Patient Care Bio
Eleanor Carson-Walter, PhD
A Research Assistant Professor of Neurosurgery at the University of Rochester Medical Center, Dr. Carson-Walter holds a Bachelor of Arts degree from Williams College. She earned a Ph.D. in human genetics and molecular biology from the Johns Hopkins University. She completed a post-doctoral fellowship in molecular oncology at the Johns Hopkins University School of Medicine. Before joining the Neurosurgery Department at the University of Rochester, she was an Assistant Professor of Neurosurgery at the University of Pittsburgh and director of the Molecular Biology Core Laboratory for Neurosurgery.
Dr. Carson-Walter joined the Department of Neurological Surgery as a Research Assistant Professor in 2007 and co-directs the laboratory with Kevin A. Walter, M.D., Associate Professor of Neurosurgery and Oncology.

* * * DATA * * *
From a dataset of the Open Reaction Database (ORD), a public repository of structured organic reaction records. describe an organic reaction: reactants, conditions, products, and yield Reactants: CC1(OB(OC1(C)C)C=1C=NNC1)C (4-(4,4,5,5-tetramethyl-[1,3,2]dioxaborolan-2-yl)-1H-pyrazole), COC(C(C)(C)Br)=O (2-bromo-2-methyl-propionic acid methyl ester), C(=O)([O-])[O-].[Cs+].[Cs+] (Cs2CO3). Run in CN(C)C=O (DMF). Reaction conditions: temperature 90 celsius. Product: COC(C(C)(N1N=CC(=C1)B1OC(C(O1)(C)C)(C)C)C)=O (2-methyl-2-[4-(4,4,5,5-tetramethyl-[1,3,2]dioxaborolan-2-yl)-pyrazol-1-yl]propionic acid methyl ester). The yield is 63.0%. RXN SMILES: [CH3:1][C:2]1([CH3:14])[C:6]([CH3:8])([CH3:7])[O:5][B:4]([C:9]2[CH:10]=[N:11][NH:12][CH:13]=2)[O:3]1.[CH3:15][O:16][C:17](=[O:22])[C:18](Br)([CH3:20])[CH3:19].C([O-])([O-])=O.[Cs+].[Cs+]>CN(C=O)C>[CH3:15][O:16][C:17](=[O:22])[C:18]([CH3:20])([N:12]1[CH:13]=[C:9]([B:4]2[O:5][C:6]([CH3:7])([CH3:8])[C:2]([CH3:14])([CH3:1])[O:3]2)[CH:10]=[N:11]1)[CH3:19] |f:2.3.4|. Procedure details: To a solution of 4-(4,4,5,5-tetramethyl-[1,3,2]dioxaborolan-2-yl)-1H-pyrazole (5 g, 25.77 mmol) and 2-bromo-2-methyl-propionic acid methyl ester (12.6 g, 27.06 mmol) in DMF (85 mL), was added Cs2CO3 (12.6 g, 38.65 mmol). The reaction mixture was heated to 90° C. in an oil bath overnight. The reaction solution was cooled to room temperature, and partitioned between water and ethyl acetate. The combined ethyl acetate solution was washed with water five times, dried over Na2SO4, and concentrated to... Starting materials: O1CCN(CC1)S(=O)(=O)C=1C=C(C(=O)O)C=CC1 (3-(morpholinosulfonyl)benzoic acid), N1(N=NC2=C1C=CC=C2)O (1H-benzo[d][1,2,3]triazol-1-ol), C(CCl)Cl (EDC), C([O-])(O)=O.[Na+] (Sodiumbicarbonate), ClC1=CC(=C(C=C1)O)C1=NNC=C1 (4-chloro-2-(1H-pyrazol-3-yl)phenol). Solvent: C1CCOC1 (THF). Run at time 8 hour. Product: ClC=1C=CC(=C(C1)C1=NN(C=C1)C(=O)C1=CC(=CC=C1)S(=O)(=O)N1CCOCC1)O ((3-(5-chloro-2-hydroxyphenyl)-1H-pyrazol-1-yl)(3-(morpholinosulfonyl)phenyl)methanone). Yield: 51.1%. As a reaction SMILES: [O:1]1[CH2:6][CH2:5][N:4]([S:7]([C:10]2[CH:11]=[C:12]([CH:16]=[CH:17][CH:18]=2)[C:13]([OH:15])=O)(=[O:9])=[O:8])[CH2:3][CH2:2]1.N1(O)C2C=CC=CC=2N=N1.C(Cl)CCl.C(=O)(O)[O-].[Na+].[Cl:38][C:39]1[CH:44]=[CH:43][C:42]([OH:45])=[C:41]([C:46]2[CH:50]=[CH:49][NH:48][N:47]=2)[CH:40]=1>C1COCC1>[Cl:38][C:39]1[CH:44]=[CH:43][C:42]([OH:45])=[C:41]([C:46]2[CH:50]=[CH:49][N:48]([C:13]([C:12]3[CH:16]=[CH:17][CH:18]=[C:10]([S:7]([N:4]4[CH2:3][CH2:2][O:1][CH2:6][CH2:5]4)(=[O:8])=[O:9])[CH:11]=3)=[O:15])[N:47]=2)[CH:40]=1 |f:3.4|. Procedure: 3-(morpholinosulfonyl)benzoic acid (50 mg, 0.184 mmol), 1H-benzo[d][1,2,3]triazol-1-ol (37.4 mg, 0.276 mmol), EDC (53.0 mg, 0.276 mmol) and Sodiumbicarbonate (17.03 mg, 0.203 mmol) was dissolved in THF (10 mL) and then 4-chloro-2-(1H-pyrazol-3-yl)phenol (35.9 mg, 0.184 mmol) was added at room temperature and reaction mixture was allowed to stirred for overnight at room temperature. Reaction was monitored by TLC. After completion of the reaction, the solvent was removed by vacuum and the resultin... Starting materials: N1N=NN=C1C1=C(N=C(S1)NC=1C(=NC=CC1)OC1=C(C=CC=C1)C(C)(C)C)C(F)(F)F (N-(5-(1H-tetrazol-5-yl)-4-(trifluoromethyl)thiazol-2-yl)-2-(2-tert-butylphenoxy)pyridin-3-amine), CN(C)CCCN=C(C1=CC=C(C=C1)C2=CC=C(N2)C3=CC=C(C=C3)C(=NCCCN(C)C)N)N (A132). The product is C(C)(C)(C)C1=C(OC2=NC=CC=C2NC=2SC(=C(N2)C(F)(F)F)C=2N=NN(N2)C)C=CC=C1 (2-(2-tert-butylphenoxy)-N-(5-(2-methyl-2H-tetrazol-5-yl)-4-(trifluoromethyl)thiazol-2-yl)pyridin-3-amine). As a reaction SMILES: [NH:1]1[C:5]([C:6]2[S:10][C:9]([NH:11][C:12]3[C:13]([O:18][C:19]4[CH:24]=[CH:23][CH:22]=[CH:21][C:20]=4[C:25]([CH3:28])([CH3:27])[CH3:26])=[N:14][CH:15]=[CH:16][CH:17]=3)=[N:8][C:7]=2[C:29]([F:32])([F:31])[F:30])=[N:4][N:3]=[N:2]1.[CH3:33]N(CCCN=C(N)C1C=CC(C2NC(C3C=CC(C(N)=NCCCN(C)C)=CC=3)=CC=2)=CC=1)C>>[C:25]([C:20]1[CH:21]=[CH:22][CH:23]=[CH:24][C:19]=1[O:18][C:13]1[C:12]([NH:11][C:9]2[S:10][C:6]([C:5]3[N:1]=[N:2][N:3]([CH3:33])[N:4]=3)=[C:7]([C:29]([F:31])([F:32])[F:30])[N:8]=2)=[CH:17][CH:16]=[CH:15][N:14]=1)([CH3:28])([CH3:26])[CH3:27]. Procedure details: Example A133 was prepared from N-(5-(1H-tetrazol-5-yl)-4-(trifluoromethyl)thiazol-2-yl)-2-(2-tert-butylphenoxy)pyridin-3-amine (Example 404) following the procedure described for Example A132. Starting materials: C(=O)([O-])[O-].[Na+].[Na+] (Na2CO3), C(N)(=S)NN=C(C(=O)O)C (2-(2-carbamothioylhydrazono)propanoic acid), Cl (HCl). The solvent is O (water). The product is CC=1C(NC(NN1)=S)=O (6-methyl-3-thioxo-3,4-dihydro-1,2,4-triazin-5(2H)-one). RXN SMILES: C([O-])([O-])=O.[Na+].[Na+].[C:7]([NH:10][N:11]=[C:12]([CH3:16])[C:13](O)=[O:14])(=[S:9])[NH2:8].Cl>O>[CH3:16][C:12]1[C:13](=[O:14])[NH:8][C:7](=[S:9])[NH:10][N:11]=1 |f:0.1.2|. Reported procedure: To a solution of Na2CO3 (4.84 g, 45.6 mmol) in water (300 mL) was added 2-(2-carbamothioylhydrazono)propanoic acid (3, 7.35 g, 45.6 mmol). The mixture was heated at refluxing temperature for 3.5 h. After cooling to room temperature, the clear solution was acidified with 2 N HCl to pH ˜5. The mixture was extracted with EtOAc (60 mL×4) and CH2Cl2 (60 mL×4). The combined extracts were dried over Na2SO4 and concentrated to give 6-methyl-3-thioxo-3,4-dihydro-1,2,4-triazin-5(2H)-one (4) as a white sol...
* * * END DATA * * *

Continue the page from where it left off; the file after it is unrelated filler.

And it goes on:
Dr. Carson-Walter's primary research interests include investigating the mechanisms brain tumors use to grow new blood vessels and devising ways to identify unique changes in the tumor vessels that can be exploited as therapeutic targets. Growth of tumors is associated with and dependent upon the development of new blood vessels to provide the tumor with oxygen and nutrients. Destruction of the vessels that feed a tumor prevents the tumor from progressing, essentially through starvation. Dr. Carson-Walter's lab has identified molecules that are expressed on the surface of the blood vessel cells (endothelial cells) in brain tumors, but not expressed on the normal brain endothelial cells. Current projects are aimed at further characterization of these molecules and their function in primary and metastatic human brain tumors and animal models. This should help researchers understand the role of these genes in blood vessel formation. Future goals include the development of strategies for therapeutic targeting of these proteins. The lab is also interested in mechanisms of brain swelling (cerebral edema) associated with blood-brain barrier disruption and the reactions of brain tumor vessels to radiation.